Climate change has now grown from a scientific concern to one of the most pressing issues of our time. This seminar aims to look at the topic from a political viewpoint, and analyze the different mechanisms of cooperation in the fight against climate change. The first part provides an appraisal of climate change as a political issue: it examines how environmental issues, and climate change in particular, became a topic on the international agenda. The second part addresses the intertwining relationship that exists between international relations and climate change: how does diplomacy influence climate talks, and how does global warming impact upon the relations between states? Finally, in the third part of the seminar, students will be asked to put themselves in the shoes of UN delegates in a role-playing game simulating discussions on the future of the Kyoto Protocol. The simulation will seek to apply the knowledge and insights gained from the seminar into the design of a new, international cooperation mechanism.
The seminars provides an introduction of the politics of climate change, and tries to decipher the political mechanisms involved in the fight against global warming. The seminar should be of interest for all students interested in international relations and environmental policies, and environmental diplomacy in particular. No prerequisite nor prior knowledge of the topic is needed.
Textbook (mandatory reading):
Part 1: CLIMATE CHANGE AS A POLITICAL ISSUE
- Broadhead, L. (2002) International Environmental Politics : The Limits of Green Diplomacy. Boulder (CO): Lynne Riener.
- Giddens, A. (2009) The Politics of Climate Change. London: Polity Press.
- Stern, N. (2007) The Economics of Climate Change. Cambridge: Cambridge University Press – Introduction
- Van Kooten G.C. (2004) Climate Change Economics. Why International Accords Fail. New York : Edward Elgar.
How the environment came to be a topic on the political agenda. Genesis of international cooperation in the matter. The first summits and treaties on the environment: Stockholm 1972, Rio 1992. How can past international arrangements help us to understand the mechanisms behind the fight against climate change? A look at the similarities and differences between climate change and other environmental problems, and the strategies developed to mitigate them.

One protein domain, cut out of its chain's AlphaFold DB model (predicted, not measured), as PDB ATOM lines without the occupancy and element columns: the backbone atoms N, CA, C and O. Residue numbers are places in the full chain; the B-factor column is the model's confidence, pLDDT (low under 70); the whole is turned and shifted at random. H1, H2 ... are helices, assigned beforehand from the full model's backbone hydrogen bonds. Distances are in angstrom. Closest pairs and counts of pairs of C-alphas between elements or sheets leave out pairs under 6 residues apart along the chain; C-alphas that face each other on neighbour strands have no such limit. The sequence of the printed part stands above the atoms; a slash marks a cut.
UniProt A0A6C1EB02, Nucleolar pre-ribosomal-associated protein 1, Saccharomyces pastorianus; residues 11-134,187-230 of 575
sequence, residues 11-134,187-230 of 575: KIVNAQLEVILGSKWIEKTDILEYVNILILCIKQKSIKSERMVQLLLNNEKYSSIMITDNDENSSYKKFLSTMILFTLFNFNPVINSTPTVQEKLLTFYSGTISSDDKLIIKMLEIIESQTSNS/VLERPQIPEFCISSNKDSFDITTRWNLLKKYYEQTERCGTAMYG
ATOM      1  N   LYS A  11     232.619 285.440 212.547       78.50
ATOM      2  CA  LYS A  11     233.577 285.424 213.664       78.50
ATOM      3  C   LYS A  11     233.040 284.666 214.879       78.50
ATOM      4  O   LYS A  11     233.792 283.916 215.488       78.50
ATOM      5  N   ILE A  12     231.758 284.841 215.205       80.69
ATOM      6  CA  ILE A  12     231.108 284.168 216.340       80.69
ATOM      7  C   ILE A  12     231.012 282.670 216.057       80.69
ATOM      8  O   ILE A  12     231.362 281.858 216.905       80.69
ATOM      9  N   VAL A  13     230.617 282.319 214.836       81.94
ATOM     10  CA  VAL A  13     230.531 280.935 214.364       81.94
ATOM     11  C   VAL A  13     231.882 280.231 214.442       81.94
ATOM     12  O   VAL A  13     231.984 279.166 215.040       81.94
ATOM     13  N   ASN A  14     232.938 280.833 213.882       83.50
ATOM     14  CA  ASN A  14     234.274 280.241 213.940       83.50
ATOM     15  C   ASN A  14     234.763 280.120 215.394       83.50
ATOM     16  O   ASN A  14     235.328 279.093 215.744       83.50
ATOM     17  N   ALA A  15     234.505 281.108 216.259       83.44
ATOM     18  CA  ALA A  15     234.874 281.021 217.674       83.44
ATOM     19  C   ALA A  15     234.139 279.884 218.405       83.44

Which countries are the world’s leading emitters of greenhouse gas? Why some countries pollute more than others. The measure of emissions. Common but differentiated responsibilities.
An assessment of the consequences of climate change. Costs of the impacts. The Stern Review. Likeliness of the impacts, and the discounting issue.
Impact on population settlements. The rising problem of climate change ‘refugees’. Expected displacements related to climate change. Geography of these migrations. Security concerns. Climate change, democracy and fragile states.
Security concerns and climate change. Concept of human security. Distributional conflicts and risks of destabilisation.
Part 2: CLIMATE CHANGE AND INTERNATIONAL RELATIONS
- Adger W.N., Paavola J., Huq S. and Mace M.J. (Eds.) (2006) Fairness in Adaptation to Climate Change. Cambridge (MA) : MIT Press.
- Luterbacher, U. and Sprinz, D. (Eds.) (2001) International Relations and Global Climate Change. Cambridge (MA): MIT Press.
- Roberts, J.T. et B. Parks (2006) A Climate of Injustice : Global Inequality, North-South Politics, and Climate Policy, Cambridge (MA) : MIT Press.
- Stern, N. (2009) The Global Deal. New York : Public Affairs.
- UN Development Programme (2007) Human Development Report 2007/2008. New York :Palgrave McMillan.
International cooperation vs. national action. Drafting of the UN Framework Convention on Climate Change and the Kyoto Protocol. Carbon markets and market-based mechanisms.
Key obstacles and progress in the negotiations. Country coalitions. Prospects for a future climate regime and a new protocol.
Session 8 – Mitigation and adaptation: what we can do.
A review of current mitigation policies and targets. Climate models. Setting a price for carbon. Joint implementation and clean development mechanisms. Carbon market. Possible other mechanisms. The balance between mitigation and adaptation. How the focus has turned on adaptation. Adaptation as a coping strategy. Financing adaptation: dedicated funds and clean development mechanisms. The global injustice of climate change.
Session 9 – Climate controversies
The discovery of climate change. The birth of the Intergovernmental Panel on Climate Change. The rise and reasons for climate skepticism. The communication of climate change.
Session 10 – The post-Copenhagen state of the international negotiations.
An assessment of the results of the latest UN conference on climate change, and perspectives for a new climate regime. How negotiations are organized. Reflections on the governance of climate change.
Part 3: AFTER 2012 – A ROLE-PLAYING GAME
Sessions 11 – 12
The Kyoto Protocol expired in 2012, and the agreement that could follow up the Protocol is still being negotiated. The future of the Protocol after 2012 is one of the most pressing issues of the current discussions at the UN. The goal of the role-playing game is to simulate a UN session aimed at discussing the post-2012 future of the Protocol. The students will be asked to form teams, represent a country and research on the positions and policies of their assigned country regarding climate change.
Keeping in line with the interests and positions of their assigned country, they will then try to come to an agreement on the future of the Kyoto Protocol and design a burden-sharing mechanism for future cooperation.
- Sjöstedt, G. (2007) Climate Change Negotiations: A Guide to Resolving Disputes and Facilitating Multilateral Cooperation. New York: Earthscan.